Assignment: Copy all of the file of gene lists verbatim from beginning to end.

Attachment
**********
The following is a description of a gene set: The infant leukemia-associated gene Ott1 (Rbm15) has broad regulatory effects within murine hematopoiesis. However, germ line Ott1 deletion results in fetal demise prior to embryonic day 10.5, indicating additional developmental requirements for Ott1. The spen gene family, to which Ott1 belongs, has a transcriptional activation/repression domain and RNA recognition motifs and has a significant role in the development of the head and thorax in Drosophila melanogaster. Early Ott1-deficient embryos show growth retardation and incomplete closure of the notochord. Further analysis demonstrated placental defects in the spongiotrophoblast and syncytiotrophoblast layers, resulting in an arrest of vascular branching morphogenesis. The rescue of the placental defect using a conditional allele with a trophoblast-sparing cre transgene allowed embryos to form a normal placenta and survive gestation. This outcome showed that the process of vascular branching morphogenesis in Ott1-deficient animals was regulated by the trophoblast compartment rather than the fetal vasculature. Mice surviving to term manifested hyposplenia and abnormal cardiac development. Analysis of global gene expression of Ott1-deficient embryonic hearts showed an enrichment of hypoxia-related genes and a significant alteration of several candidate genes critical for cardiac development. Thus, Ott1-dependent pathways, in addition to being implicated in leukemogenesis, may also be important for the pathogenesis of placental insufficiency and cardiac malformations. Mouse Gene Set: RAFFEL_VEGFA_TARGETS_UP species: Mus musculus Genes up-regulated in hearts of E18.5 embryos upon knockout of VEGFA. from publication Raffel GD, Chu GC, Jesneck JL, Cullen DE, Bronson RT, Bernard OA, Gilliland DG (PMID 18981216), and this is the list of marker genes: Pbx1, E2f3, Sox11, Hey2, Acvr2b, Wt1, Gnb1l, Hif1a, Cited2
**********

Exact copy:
The following is a description of a gene set: The infant leukemia-associated gene Ott1 (Rbm15) has broad regulatory effects within murine hematopoiesis. However, germ line Ott1 deletion results in fetal demise prior to embryonic day 10.5, indicating additional developmental requirements for Ott1. The spen gene family, to which Ott1 belongs, has a transcriptional activation/repression domain and RNA recognition motifs and has a significant role in the development of the head and thorax in Drosophila melanogaster. Early Ott1-deficient embryos show growth retardation and incomplete closure of the notochord. Further analysis demonstrated placental defects in the spongiotrophoblast and syncytiotrophoblast layers, resulting in an arrest of vascular branching morphogenesis. The rescue of the placental defect using a conditional allele with a trophoblast-sparing cre transgene allowed embryos to form a normal placenta and survive gestation. This outcome showed that the process of vascular branching morphogenesis in Ott1-deficient animals was regulated by the trophoblast compartment rather than the fetal vasculature. Mice surviving to term manifested hyposplenia and abnormal cardiac development. Analysis of global gene expression of Ott1-deficient embryonic hearts showed an enrichment of hypoxia-related genes and a significant alteration of several candidate genes critical for cardiac development. Thus, Ott1-dependent pathways, in addition to being implicated in leukemogenesis, may also be important for the pathogenesis of placental insufficiency and cardiac malformations. Mouse Gene Set: RAFFEL_VEGFA_TARGETS_UP species: Mus musculus Genes up-regulated in hearts of E18.5 embryos upon knockout of VEGFA. from publication Raffel GD, Chu GC, Jesneck JL, Cullen DE, Bronson RT, Bernard OA, Gilliland DG (PMID 18981216), and this is the list of marker genes: Pbx1, E2f3, Sox11, Hey2, Acvr2b, Wt1, Gnb1l, Hif1a, Cited2